CGS Connection – Sacrament Preparation – Part 2

Sacrament Preparation – Part 2

If children have had a full Level 1 experience (ages 3-6), they come into the Level 2 Atrium (ages 6-9) eager to know what new gifts, beauty, sacred messages await them. Very intentionally, parts of the new Atrium will seem familiar to the maturing child. All the materials that were mentioned in the previous article (Sacrament Preparation Part 1) are also present in the Level 2 Atrium so that the children can continue to ponder the Institution of the Eucharist at the Last Supper, the names (and now descriptions) of all the Articles of the Mass, and the Eucharistic Presence of the Good Shepherd. There is one strikingly new material, however, that is a central point of this new plane of development – the True Vine!

Dr Maria Montessori meticulously observed that from 0-6 years old, the child constructs his/her personal self. Then, from 6-12, the child is constructing his/her social self. It is a perfect time to introduce the Parable of the True Vine to ponder our connectedness to God and to each other on the vine, our desire (originating from God’s desire for us) to remain on the vine and our mission to be fruitful. As these children are also transitioning from the concrete to the abstract, it is beautiful to start reflecting with the children about what “fruits” look like in our life on the Vine. The first meditations on this Parable are really reinforcing the positive attributes of remaining with Jesus for a good, holy and fruitful life.  There will be a second meditation later that will discuss withering and pruning.

There are other materials offered during regular atrium sessions that continue the child’s journey toward the Sacrament of Reconciliation. While Level 1 focused on Parables about the Kingdom of God, Level 2 CGS introduces some moral parables to model our Lord’s parable method of teaching and highlighting ways to respond and to live in God’s Kingdom. We offer the Parable of the Good Samaritan to reflect on good and generous relations with others. We offer the Parable of the Pharisee and the Tax Collector to discuss the contrast of a humble versus a proud relation with God and with others. In our experience, the children love this parable because they have had experience by now of bragging.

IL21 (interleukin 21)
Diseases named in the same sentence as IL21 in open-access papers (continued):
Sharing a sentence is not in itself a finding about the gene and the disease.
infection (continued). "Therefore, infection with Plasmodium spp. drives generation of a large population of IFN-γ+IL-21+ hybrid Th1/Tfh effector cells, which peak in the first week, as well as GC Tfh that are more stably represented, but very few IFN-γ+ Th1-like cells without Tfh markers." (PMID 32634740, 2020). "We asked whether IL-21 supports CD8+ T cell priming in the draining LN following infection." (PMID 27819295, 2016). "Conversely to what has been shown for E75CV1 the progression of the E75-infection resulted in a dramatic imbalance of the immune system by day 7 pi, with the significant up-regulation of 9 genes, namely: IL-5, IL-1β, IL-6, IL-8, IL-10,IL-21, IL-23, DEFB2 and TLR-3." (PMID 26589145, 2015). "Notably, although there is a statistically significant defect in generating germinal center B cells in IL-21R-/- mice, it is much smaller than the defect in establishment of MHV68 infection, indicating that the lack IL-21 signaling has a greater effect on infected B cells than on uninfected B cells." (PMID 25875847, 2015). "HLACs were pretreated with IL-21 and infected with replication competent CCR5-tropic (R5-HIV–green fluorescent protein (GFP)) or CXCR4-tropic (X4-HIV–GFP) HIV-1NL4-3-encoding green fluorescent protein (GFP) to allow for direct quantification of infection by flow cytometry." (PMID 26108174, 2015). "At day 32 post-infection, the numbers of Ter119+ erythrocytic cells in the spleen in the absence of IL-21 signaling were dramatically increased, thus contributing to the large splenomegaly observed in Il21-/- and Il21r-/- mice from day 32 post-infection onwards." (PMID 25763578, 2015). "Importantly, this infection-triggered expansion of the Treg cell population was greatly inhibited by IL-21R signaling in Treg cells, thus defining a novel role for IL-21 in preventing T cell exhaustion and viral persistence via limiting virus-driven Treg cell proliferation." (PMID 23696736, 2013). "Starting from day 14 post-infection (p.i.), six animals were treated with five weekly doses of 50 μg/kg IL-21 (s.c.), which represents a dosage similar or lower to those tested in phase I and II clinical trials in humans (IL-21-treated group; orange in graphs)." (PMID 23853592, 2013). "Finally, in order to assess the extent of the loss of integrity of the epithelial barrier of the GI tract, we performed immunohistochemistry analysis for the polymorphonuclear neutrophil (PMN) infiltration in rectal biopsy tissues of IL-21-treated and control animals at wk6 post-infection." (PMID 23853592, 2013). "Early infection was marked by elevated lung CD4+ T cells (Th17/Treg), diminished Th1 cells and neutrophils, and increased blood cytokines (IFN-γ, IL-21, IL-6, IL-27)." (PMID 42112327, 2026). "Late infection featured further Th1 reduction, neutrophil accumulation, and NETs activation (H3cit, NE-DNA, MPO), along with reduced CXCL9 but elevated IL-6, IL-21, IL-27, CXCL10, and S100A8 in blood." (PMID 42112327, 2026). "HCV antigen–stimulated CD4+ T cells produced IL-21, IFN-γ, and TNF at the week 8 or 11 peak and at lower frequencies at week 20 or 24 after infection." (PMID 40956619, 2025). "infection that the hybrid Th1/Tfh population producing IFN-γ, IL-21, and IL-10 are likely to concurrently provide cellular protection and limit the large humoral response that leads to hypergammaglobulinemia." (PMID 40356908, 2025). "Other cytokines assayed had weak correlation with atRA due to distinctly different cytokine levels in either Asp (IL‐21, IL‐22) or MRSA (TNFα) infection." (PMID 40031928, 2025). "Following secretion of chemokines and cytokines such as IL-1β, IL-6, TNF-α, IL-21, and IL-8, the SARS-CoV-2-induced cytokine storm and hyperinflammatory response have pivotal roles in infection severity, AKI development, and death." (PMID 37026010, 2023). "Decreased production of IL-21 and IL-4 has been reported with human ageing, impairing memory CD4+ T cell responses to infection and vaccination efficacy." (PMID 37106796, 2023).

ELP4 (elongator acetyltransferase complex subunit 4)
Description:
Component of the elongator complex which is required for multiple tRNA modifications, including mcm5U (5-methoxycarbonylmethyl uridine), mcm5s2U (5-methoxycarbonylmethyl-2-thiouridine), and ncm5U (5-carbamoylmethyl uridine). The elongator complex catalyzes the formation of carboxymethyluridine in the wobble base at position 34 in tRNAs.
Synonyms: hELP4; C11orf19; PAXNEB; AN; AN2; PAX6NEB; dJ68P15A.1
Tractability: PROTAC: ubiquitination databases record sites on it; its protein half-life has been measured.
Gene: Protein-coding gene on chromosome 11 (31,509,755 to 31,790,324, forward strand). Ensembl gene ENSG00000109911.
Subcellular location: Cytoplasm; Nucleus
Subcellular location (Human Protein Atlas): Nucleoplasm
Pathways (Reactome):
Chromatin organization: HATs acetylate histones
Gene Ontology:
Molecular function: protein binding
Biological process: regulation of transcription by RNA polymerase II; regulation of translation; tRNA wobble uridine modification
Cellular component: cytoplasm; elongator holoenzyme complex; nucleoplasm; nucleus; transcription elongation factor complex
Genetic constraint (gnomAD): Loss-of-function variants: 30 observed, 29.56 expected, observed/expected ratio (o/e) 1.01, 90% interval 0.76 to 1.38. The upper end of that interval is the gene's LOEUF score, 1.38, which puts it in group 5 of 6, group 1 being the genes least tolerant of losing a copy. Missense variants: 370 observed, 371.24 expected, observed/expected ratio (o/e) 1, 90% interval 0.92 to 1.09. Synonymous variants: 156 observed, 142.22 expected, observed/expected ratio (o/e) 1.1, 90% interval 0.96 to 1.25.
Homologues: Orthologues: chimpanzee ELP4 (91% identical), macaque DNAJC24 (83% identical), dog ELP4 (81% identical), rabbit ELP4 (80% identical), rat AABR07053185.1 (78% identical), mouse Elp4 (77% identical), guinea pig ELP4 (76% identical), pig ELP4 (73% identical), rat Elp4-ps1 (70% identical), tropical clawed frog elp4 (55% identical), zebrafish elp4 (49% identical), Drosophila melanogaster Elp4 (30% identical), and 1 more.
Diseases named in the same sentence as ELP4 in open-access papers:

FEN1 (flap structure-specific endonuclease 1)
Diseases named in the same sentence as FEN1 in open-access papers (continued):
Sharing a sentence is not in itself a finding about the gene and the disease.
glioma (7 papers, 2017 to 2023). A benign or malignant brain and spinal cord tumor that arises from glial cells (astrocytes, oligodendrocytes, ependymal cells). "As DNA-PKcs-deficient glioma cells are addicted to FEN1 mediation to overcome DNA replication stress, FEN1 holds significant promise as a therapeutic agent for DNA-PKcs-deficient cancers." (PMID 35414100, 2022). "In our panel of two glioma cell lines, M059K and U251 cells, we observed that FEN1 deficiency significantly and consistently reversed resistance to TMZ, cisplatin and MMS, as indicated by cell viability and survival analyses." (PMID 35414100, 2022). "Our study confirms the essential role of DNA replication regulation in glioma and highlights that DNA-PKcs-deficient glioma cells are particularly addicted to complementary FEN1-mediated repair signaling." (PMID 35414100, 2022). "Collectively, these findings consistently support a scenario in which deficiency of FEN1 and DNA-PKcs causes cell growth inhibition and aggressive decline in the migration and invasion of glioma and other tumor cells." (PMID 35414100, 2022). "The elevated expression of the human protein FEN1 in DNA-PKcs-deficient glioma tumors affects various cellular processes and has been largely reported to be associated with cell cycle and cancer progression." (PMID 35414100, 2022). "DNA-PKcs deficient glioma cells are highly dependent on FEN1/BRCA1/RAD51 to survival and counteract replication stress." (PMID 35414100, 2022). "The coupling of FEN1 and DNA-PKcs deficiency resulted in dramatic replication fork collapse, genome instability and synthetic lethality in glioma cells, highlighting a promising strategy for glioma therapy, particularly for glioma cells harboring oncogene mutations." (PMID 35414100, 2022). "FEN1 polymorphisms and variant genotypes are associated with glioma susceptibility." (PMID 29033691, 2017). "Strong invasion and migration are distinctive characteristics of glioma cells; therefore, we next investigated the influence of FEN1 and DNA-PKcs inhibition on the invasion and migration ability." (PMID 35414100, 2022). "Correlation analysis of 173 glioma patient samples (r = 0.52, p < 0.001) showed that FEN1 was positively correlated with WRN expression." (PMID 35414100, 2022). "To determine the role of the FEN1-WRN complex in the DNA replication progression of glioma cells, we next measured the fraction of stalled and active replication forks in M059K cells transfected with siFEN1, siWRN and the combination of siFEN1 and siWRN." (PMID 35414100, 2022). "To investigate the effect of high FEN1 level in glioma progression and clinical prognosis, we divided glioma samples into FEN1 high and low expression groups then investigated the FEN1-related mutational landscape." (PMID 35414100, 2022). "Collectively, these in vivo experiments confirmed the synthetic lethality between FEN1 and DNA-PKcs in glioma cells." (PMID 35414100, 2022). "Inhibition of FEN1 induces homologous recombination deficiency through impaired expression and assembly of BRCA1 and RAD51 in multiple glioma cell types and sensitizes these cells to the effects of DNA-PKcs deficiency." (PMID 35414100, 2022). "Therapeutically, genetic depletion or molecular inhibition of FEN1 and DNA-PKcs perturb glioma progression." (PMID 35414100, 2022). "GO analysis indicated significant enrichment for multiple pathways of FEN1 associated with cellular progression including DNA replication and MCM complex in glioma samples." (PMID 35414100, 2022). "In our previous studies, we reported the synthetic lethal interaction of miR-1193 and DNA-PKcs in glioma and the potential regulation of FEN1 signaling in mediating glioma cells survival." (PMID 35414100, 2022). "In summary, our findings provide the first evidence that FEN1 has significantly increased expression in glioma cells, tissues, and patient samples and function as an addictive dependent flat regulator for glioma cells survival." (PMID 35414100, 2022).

There is also a special cabinet that has tablet-like cut outs in it. For this material of The Maxims, each tablet has a passage of scripture that points out Christian ways of living. Children ponder twelve or so passages such as: “Let your ‘yes’ mean yes and your ‘no’ mean no”; “Your body is a temple of the Holy Spirit”; “Love your enemies”; “when you pray, go to your inner room…” All of these help to fulfill the Great Commandments “You shall love the Lord, your God, with all your heart, with all your soul, and with all your mind” and “You shall love your neighbor as yourself” which are also on printed on tablet-looking boards.

Our hope and faith and goal is that all of this is building in our children a longing to remain in His love, in His Grace, in His Sheepfold, and a sketching a vision of how this is done. At some point the children also realize that it will take God’s help – since without Him, we can do nothing good. This opens their hearts and souls and minds to wanting to getting ready for the Sacraments that will strengthen and assist them!

Join us next week for Part 3!